Diagnosing the Cause of TMJ Disorder

The sophisticated ball and socket temporomandibular joints, known as TMJ, hinge your jaw, allowing you to open your mouth, speak and make certain facial expressions. These joints work in concert with a series of muscles and ligaments.

Each joint also has a small disk of cartilage, that allows some slip so you can chew and grind food. Grinding your teeth at night on a regular basis can increase the tension on ligaments and jaw muscles. It can also cause chronic inflammation in the joint itself. This can lead issues like arthritis, abnormal muscle tension and pain.

Early symptoms of TMJ disorder are often related to a pain when opening your mouth, or biting down. This might also be accompanied by soreness in the jaw early in the morning and a persistent dull ache near the ears or temple.

During your regular dental checkup, your dentist will examine your mouth for any signs of TMJ disorder. Sometimes there are no obvious outward signs, so make sure to let them know about any symptoms you’ve experienced.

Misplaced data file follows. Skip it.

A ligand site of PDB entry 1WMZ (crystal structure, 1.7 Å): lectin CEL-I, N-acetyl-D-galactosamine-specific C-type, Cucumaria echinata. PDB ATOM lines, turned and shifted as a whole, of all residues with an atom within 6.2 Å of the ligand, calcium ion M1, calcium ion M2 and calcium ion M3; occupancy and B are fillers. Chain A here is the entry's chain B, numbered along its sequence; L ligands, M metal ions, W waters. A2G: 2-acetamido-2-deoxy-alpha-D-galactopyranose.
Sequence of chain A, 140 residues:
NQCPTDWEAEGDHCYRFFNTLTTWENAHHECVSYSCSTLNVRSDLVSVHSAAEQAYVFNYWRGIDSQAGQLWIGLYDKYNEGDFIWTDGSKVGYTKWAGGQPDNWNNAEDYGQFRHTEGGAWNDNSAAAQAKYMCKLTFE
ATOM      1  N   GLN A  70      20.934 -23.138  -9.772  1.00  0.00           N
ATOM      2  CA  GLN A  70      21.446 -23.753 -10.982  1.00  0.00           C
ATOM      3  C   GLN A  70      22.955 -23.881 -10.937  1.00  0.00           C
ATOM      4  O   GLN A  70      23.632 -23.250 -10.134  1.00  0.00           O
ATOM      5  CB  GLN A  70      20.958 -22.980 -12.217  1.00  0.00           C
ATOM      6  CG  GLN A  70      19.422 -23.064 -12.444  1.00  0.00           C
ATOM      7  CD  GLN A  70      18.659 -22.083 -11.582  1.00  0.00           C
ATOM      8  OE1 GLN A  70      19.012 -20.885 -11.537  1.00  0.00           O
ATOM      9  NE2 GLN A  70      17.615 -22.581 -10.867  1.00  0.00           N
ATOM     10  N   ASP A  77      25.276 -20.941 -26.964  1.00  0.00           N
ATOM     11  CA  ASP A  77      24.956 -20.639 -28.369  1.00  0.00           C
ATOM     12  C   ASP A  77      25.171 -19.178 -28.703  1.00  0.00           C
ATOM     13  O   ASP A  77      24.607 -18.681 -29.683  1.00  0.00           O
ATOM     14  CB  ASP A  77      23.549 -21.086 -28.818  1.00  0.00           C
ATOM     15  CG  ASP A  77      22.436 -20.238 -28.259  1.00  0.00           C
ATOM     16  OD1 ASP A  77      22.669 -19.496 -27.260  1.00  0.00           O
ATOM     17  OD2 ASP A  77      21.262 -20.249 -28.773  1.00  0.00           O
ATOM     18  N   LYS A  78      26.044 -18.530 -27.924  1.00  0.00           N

If your dentist suspects, you have TMJ disorder they will often refer you to a physician or other specialist to confirmation diagnosis. Most common treatment strategies call for using a two-step approach.

Basic lifestyle modification is usually the first step of treatment. This includes things like eating soft foods, and placing heat packs on the joints. If this doesn’t improve the problem in short order, treatment might advance to include medications, and rehabilitation exercises. You might also need to wear a custom night guards while you sleep.

If you have questions or concerns about TMJ disorder, please call us at 626-796-3700 to schedule an appointment. Early diagnosis improves your chances for successful treatment.